Chick lit vs Women’s fiction

Chick lit is dead”

“Should we mourn the end of chick-lit?”

The headlines keep coming along with the stereotypes.

Exactly what is chick lit?

No, you don’t have to spell it out to me but do we need this term?

Many authors have been labelled as “chick lit” just because they are women.

Does it matter?

I suppose it depends how you view yourself.

I for one do not like stereotypes. I write women’s fiction, i.e. stories that will mainly appeal to women. Still, it doesn’t mean men don’t like reading my stories.

Many women authors have been blighted by “pink covers” or ones adorned by stilettos and such. This reflects a lack of imagination from publishing houses. Let’s not forget many authors have no say when it comes to choosing the artwork which is meant to sell their books.

Here’s an article I read in the Guardian 

http://www.guardian.co.uk/commentisfree/2011/oct/02/death-of-chick-lit-debate

And here is the comment I left:

As I keep saying women’s fiction does not equal chick lit.
Let people read what they want without attaching patronising labels.

I’m glad to report I write women’s fiction and no pink cover is associated to my name.
Unfortunately authors do not always have a say when it comes to their book covers.
We can try and make our voices heard though.

Let’s focus on writing good stories, ones readers want to read and let’s get rid of stereotypes.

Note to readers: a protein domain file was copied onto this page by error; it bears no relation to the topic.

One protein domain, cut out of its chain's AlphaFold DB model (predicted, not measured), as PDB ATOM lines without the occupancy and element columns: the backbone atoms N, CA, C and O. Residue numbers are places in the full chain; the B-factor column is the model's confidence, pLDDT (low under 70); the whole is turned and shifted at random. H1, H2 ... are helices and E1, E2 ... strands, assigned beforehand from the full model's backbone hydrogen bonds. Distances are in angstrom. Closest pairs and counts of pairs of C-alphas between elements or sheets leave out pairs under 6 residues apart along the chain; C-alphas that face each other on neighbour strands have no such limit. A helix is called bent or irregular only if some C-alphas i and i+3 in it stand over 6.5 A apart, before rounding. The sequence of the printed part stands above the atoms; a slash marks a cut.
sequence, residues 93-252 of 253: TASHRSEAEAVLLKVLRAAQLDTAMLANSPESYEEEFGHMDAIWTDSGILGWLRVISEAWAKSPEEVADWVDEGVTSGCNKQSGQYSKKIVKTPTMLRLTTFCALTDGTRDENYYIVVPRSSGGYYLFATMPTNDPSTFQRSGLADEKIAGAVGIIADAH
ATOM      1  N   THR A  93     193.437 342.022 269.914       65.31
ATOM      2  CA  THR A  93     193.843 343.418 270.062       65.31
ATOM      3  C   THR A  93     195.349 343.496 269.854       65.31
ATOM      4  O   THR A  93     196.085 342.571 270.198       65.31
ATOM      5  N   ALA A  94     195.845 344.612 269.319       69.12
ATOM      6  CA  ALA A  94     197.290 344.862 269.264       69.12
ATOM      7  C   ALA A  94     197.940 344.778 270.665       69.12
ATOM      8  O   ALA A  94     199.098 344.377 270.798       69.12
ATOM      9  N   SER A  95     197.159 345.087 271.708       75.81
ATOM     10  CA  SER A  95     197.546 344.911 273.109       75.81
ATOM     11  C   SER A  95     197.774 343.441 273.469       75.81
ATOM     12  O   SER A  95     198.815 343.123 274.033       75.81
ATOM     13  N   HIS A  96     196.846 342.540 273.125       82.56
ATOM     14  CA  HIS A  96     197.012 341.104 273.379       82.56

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10 thoughts on “Chick lit vs Women’s fiction

  1. I love your views too. Why should we all be thrown in the same melting pot?
    I love the fact you never shy away from what you believe in.

  2. My debut novel is one that appeals mostly to women, in that sense I will accept the category Women’s Fiction, but in no way is it Chick Lit. The problem is that far too many people hear or read Women’s Fiction and think Chick Lit. My objection is that well meaning articles like the one you cited make that same mistake.

    At least for now, labels for marketing purposes are unavoidable, but what I want is clarification and standardization of those labels. Chick Lit and Women’s Fiction should NOT be interchangeable terms!

    • So glad to read your comment on Google. Like you said, labels whether you like them or not are unavoidable. This doesn’t mean we have to accept the wrong one.
      I’m not dismissive of chick lit, it’s everybody to their own taste. I certainly don’t want to read the same thing all the time and like to cross genres.

  3. As far as I’m concerned neither chick lit nor women’s fiction are appropriate terms. We don’t have a genre label “men’s fiction” either do we? Both labels are exclusive. There are plenty of men who are interested in love stories or family issues and there are lots of women who enjoy thrillers. Why can’t we make genre labels gender neutral? General Fiction, Contemporary Fiction, Thrillers, Love Stories, Crime Fiction, etc.?

    • Good point, I completely agree.
      I don’t like labels even if they are sometimes necessary.
      Let people read what they want, we don’t need gender stereotypes.

  4. Pingback: Chick lit vs Women’s fiction | Writing Journey | Scoop.it

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